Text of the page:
On Pro Football
---- — FOXBORO -- Ten weeks into the National Football League, just past the unofficial midpoint for your New England Patriots, and making a prediction for Super Bowl XLVIII remains as much of a mystery as it did in August.
There is no clear favorite on either side. Unbeaten Kansas City gets the dismissive chuckle.
Denver? I don’t know. Backing Peyton Manning is like betting one of those cheap nags at Suffolk Downs that has won 1 race in 40 tries, but stacks up the second and third-places by the dozen.
He’s forever a postseason heartbreaker. Manning is 9-11 in the playoffs with four first-round disappointments in five tries since 2007.
Seattle? Pete Carroll.
Cincinnati? Mr. .500 Marvin Lewis.
Green Bay? Scott Tolzien is your quarterback right now?
New Orleans? Not against any team that can run the football.
San Francisco? Curse of the previous runner-up.
Everyone has flaws, leaving the tattered, torn and still terribly dangerous Patriots, at 7-2, directly in the mix.
Here are five reasons why we should consider them a true, inside-track contender for a Super Bowl title.
Seventh in the NFL with 8.5 sacks, Chandler Jones is primed for his first Pro Bowl selection. He is the lone blue-chipper left on the Pats defense and is playing like it.
He’s going to be near 20 sacks by the time this thing is done. And the second-year man out of Syracuse has been more than just numbers. Jones occupies blockers, moves all over the field and plays the run surprisingly well for a guy of his stature. He’s a game-changer, plain and simple.
Jones is something this defense hasn’t had since 2006. And he’ll be the No, 1 reason this team goes to Super Bowl XLVIII.
2. Tommy and the 30-somethings
By “30-somethings,” I mean no reference to age. We’re talking Brady and enough weapons to put up 30-plus every week in the points column.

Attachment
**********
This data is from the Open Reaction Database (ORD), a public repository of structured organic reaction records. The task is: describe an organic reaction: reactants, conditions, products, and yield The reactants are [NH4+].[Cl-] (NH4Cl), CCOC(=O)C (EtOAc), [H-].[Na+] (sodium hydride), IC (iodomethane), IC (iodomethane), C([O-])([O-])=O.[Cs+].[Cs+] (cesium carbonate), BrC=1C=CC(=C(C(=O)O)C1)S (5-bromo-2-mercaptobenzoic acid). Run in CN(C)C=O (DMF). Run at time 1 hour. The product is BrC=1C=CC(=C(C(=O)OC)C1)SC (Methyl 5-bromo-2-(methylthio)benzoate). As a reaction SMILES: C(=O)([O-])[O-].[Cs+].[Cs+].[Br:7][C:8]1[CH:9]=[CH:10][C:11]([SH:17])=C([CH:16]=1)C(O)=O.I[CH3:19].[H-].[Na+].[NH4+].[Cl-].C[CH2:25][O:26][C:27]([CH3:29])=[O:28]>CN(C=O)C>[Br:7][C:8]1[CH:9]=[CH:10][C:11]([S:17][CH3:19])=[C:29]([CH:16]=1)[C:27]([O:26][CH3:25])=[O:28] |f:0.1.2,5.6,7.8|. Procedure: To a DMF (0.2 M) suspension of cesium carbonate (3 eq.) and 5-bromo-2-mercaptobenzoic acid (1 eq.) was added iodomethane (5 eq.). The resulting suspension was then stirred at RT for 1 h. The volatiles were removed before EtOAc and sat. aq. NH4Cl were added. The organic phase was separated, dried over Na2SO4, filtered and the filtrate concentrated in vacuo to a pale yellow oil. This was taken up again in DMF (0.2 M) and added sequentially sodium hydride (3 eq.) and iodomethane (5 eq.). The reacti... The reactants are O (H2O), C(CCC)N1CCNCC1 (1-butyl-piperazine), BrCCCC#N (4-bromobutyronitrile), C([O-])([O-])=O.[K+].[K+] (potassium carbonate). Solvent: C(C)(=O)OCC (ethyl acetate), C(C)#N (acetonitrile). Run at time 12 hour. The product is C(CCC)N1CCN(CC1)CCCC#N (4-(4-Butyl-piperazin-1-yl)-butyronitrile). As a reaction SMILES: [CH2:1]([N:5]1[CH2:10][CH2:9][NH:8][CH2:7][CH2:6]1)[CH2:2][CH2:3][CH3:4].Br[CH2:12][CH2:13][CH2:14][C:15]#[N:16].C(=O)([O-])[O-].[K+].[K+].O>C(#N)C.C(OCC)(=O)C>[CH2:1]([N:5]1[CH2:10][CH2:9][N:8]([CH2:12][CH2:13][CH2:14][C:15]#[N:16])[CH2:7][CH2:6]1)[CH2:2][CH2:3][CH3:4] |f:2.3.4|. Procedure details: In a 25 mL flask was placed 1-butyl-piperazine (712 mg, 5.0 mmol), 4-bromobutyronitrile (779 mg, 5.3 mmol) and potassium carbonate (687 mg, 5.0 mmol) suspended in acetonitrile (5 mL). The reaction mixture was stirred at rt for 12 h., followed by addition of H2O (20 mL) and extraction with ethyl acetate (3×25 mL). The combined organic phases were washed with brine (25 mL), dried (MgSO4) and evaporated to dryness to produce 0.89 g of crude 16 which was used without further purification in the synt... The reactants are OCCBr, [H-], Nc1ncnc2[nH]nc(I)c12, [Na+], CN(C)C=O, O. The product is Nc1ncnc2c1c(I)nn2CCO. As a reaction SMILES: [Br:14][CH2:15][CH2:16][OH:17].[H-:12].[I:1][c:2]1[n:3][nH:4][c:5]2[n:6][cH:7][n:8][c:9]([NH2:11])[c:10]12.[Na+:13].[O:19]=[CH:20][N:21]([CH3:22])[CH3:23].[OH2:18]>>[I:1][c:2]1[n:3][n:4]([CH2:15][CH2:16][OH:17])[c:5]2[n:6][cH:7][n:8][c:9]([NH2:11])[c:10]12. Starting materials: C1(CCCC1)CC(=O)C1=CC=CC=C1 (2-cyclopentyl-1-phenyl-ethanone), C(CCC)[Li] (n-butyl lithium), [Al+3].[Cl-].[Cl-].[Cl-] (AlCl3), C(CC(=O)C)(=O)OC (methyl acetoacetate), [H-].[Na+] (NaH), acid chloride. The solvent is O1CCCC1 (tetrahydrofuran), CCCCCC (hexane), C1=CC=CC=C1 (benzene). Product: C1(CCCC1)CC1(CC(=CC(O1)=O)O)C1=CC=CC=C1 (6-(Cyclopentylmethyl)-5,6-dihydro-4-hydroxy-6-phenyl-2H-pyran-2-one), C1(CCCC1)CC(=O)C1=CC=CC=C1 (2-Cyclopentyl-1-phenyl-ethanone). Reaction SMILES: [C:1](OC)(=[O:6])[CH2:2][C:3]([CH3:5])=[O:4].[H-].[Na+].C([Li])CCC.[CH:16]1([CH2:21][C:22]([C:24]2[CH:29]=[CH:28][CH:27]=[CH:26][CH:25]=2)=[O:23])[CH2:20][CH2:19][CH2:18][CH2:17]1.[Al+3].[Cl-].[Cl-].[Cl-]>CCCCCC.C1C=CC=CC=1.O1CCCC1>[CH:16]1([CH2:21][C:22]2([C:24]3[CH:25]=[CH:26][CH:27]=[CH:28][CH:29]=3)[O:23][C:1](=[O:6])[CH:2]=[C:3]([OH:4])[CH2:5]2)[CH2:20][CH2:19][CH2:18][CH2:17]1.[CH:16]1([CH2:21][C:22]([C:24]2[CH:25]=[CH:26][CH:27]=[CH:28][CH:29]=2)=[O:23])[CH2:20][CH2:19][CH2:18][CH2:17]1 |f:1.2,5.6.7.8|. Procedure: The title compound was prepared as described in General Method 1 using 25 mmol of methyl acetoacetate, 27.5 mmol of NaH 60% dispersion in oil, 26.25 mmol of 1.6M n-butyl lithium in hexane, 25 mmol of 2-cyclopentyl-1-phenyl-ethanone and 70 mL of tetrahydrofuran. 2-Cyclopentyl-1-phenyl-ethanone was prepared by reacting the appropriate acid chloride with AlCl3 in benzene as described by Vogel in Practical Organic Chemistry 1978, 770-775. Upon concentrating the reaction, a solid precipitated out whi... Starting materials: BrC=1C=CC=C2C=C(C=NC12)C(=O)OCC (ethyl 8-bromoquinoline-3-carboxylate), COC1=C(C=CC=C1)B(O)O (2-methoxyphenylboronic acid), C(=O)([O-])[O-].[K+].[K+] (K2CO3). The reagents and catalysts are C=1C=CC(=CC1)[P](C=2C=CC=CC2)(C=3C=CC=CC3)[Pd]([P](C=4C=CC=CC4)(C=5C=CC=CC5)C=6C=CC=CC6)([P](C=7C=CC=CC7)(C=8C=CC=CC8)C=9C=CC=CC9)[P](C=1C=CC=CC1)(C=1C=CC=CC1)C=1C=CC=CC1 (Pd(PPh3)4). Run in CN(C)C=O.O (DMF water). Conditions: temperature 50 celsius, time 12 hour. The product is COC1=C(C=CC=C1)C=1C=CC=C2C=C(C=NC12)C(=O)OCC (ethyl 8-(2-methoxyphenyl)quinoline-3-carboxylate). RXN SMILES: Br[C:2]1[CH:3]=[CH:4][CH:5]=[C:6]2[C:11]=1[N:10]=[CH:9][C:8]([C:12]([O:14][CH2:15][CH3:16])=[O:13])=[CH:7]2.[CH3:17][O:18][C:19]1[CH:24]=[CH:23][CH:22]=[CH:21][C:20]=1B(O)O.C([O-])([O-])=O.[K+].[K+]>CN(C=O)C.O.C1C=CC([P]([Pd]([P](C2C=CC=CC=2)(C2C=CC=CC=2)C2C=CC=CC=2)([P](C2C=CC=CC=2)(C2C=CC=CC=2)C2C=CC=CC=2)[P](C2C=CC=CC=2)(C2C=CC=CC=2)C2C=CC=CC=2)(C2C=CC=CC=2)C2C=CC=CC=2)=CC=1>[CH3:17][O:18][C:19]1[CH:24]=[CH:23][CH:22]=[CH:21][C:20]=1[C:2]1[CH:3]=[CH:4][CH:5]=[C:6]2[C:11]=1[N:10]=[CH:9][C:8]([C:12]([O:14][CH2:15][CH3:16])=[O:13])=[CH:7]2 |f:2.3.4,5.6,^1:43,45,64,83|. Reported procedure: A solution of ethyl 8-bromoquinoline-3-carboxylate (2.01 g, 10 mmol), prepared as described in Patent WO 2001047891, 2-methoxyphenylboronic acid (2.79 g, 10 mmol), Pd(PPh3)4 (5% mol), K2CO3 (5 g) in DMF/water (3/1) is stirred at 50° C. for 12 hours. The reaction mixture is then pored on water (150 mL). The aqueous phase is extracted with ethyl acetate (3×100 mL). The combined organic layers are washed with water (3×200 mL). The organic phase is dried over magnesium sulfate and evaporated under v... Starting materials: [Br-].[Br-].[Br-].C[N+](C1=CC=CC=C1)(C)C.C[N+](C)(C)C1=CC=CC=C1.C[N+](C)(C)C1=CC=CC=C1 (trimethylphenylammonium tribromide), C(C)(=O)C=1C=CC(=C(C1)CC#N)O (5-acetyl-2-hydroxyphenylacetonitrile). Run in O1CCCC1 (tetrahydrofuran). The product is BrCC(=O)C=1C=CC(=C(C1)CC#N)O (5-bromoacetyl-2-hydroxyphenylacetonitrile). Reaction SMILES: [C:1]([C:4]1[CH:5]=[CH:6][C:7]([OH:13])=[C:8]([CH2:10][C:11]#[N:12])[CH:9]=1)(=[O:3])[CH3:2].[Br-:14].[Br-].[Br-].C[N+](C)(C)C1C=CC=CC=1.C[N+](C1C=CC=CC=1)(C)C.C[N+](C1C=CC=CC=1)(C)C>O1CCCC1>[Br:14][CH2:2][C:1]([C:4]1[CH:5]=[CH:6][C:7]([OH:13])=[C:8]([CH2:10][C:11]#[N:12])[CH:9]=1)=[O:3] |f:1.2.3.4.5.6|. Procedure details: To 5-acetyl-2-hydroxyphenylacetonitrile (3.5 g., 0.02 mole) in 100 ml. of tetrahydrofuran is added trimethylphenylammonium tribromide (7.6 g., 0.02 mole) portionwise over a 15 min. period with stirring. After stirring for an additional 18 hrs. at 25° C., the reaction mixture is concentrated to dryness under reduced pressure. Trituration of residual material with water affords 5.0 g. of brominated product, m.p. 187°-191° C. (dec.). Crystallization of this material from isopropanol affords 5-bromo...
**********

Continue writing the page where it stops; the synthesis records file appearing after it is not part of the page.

Have we all forgotten how unique Rob Gronkowski is?
Receivers have suddenly been freed up with Gronk around. And he’s been force-fed the football, too. With all due respect to Jimmy Graham, Vernon Davis, Jason Witten et al., Gronkowski is on a whole different plane.
With him in the lineup and healthy, the Pats are good for 30-something every week. Can Andy Dalton handle that?
3. Best in the biz by far
Watching Mike Tomlin’s guys quit here last week, and the fact that Rex Ryan remains the best coach the Pats will face in the regular season, you have to respect the job Bill Belichick has done.
He’s rebuilt the defense and, even without key parts like Vince Wilfork, Jerod Mayo and Aqib Talib, they play winning, attacking football.
For the last dozen years, much of the credit for the Patriots’ success has centered around Tom Brady and Belichick. What we’re learning in 2013, they might not be even-Steven. Maybe Belichick deserves top billing.
4. Ridley ready to run
Watching former top pick and recent Indy acquisition Trent Richardson arm-tackled into near-submission by the Tennessee Titans Thursday, you get an appreciation for the last season and a half turned in by Ridley.
Ridley runs hard. If he doesn’t, it would be Brandon Bolden or Shane Vereen, a factor Ridley has come to accept and feed off of. I know he’s only at 514 yards so far.
Pencil Ridley in for 1,000 on the year.
This kid made the Steelers stop tackling. He’s done if before. Yes, he’s one fumble from the coach’s doghouse.
There’s just more to this guy than the run-of-the-mill halfback. I’d take Buffalo’s C.J. Spiller before him, but there’s not another better back in the AFC East than Ridley.
5. Sox and the beard
These championship seasons tend to travel in packs.
Look at what the Red Sox just accomplished. Much like the NFL, the AL was muddled with decent, not great, teams, and the Red Sox simply decided to be great.
Who’s to say the Patriots can’t locate that necessary character?
The previous two times the Red Sox won a World Series ... 2004 and 2007 ... the Patriots made the Super Bowl. I’d go to battle with Logan Mankins anytime. And not for anything, like a lot of other guys from Boston, he looks great in a beard.
Contact Hector Longo at firstname.lastname@example.org